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The history of employment in this country is the history of racism. Using public and private mechanisms as well as violence to devise and enforce segregation and preferential treatment, the white male institutionalized an unprecedented advantage in the labor market. Yet this is rarely acknowledged as a factor in the current widening economic disparity between whites and blacks. Today, many white Americans, cloaked in the myth of colorblindness and meritocracy, refuse to see the persistence of racial prejudice, disadvantage and discrimination in the labor market.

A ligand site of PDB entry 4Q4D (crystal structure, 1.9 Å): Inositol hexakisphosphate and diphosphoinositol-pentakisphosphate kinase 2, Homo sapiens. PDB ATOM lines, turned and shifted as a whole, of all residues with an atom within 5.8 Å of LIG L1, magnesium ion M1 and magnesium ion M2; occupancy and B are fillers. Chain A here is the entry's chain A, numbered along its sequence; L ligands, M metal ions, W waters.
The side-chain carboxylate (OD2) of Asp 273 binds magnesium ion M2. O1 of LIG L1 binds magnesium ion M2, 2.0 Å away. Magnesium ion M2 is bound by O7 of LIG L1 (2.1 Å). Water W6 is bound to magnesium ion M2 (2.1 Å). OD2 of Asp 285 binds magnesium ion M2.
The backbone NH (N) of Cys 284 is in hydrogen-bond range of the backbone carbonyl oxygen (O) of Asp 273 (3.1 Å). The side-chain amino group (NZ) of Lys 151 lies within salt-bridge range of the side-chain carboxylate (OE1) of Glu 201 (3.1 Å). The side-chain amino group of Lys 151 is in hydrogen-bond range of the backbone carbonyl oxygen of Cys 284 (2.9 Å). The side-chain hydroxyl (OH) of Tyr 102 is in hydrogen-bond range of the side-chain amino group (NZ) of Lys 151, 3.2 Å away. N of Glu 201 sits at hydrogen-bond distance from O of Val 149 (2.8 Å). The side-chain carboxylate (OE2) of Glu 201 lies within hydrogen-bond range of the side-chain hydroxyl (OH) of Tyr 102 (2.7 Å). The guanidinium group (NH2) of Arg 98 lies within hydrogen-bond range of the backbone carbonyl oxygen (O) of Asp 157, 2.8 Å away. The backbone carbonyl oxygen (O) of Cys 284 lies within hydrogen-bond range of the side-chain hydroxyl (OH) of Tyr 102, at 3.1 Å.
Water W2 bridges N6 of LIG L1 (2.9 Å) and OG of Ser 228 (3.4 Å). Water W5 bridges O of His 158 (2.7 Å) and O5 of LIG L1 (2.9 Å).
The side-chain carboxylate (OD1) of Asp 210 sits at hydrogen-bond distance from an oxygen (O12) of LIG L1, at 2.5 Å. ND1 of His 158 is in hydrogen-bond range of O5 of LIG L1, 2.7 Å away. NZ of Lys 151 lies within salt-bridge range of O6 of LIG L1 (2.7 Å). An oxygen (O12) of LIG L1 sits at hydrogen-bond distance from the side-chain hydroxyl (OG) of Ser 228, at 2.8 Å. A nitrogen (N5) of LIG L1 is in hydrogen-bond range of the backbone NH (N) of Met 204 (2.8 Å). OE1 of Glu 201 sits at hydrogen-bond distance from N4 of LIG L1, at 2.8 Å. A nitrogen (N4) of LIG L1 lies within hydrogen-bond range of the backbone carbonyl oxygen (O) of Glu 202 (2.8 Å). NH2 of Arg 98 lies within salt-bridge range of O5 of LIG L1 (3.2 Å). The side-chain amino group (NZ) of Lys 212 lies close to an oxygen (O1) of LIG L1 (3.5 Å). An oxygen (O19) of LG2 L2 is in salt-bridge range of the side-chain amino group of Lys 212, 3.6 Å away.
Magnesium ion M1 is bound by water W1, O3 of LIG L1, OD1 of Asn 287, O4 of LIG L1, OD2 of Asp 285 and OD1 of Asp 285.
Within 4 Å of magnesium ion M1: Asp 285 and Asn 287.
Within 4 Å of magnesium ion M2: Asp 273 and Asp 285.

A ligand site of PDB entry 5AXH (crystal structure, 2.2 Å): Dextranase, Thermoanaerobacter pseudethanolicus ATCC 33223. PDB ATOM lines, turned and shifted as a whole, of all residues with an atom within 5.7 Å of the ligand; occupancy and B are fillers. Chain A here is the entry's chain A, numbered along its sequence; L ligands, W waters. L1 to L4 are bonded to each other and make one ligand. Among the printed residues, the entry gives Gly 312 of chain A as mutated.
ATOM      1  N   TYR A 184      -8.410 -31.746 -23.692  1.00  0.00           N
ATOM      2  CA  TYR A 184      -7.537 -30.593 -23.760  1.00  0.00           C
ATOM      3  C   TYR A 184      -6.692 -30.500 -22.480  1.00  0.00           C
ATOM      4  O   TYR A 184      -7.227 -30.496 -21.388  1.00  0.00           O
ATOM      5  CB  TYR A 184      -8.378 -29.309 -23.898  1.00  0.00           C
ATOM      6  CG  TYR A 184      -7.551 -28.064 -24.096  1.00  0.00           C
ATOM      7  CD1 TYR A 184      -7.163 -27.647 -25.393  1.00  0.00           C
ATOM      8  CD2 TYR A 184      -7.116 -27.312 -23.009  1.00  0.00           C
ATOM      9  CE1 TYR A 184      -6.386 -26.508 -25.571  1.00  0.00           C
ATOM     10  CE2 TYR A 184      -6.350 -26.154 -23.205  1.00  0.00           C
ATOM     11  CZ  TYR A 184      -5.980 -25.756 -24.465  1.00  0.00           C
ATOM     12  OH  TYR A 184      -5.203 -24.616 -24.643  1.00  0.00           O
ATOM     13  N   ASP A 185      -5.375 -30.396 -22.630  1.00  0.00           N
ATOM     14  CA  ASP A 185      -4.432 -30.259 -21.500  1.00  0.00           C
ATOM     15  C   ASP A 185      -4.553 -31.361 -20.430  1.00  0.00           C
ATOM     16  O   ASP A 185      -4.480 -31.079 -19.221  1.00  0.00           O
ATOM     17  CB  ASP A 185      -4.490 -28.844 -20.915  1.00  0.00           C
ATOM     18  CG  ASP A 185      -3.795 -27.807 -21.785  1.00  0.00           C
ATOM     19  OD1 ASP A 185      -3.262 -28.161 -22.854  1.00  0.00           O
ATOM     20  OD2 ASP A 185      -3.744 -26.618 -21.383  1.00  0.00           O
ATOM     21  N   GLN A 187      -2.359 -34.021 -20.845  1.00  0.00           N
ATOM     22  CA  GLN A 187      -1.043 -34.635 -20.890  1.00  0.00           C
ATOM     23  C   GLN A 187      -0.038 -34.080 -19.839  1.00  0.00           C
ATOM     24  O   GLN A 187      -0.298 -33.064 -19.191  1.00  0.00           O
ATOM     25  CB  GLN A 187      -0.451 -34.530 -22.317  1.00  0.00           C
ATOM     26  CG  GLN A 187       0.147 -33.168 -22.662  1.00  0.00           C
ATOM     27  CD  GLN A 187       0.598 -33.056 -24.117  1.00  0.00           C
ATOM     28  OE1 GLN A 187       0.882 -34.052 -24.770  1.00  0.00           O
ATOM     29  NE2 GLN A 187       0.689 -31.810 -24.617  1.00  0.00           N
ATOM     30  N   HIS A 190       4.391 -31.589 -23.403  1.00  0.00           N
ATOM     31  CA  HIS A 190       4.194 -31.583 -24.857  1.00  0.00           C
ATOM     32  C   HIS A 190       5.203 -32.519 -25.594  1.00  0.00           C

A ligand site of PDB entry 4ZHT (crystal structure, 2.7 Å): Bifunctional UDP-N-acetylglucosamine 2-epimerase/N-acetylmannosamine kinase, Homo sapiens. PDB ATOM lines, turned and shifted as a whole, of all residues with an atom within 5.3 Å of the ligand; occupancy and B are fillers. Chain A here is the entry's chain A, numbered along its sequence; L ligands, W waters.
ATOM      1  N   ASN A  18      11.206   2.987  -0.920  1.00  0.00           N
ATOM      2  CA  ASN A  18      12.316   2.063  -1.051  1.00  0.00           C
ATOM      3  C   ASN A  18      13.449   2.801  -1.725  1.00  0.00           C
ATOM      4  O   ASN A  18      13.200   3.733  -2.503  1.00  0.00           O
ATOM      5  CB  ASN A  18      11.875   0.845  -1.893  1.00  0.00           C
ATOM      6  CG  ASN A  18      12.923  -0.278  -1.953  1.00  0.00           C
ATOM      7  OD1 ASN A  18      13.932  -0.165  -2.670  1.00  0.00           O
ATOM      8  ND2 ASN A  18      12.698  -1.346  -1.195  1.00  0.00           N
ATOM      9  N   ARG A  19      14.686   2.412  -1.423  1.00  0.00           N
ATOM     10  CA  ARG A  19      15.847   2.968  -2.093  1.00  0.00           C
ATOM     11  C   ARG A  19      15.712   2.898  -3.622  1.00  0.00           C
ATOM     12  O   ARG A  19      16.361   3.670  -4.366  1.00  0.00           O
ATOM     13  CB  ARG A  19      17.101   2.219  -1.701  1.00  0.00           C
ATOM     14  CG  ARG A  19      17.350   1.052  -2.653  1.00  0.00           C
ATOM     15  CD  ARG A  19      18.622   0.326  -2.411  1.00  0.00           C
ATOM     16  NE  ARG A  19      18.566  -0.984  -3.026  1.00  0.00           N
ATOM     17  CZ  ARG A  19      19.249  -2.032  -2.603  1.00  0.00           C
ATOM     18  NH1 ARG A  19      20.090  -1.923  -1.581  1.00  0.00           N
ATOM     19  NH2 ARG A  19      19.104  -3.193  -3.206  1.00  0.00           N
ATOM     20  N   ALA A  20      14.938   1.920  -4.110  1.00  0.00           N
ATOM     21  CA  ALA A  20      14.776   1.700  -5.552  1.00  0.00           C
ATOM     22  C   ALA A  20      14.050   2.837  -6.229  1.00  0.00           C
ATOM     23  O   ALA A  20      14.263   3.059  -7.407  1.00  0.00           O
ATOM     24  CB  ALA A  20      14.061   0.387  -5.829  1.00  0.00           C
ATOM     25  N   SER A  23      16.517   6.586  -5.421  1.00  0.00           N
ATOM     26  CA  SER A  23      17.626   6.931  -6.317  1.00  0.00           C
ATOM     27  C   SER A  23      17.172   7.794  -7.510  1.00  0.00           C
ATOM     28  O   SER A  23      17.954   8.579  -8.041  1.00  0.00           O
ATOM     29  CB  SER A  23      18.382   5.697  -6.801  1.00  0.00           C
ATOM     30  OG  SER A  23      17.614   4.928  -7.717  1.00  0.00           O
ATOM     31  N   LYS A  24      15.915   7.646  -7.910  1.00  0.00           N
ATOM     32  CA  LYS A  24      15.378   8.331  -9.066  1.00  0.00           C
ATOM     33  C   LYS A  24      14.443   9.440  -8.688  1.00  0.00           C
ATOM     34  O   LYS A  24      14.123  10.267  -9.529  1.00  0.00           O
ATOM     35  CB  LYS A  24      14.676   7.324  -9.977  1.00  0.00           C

This article is a call for a radical reconstruction of the private labor market through re-embracing affirmative action as an effective tool to achieve equality. Part II traces the growing income and wealth disparity between blacks and whites and links the history of segregation and implicit bias in the labor market as a factor contributing to economic disparity. Part III is a historical account of the movement for racial equality, tracing the alliance between nondiscrimination and affirmative action and the triumph of equal opportunity (formal equality) over equality of outcomes (substantive equality). Part IV examines the legal justification and viability of affirmative action programs under the Fourteenth Amendment and Title VII. Part V is a roadmap for how we can re-embrace affirmative action in the private employment sector, from reframing the dialogue to grassroots pressure on large employers and unions to adopt affirmative action plans that include race-conscious decisionmaking.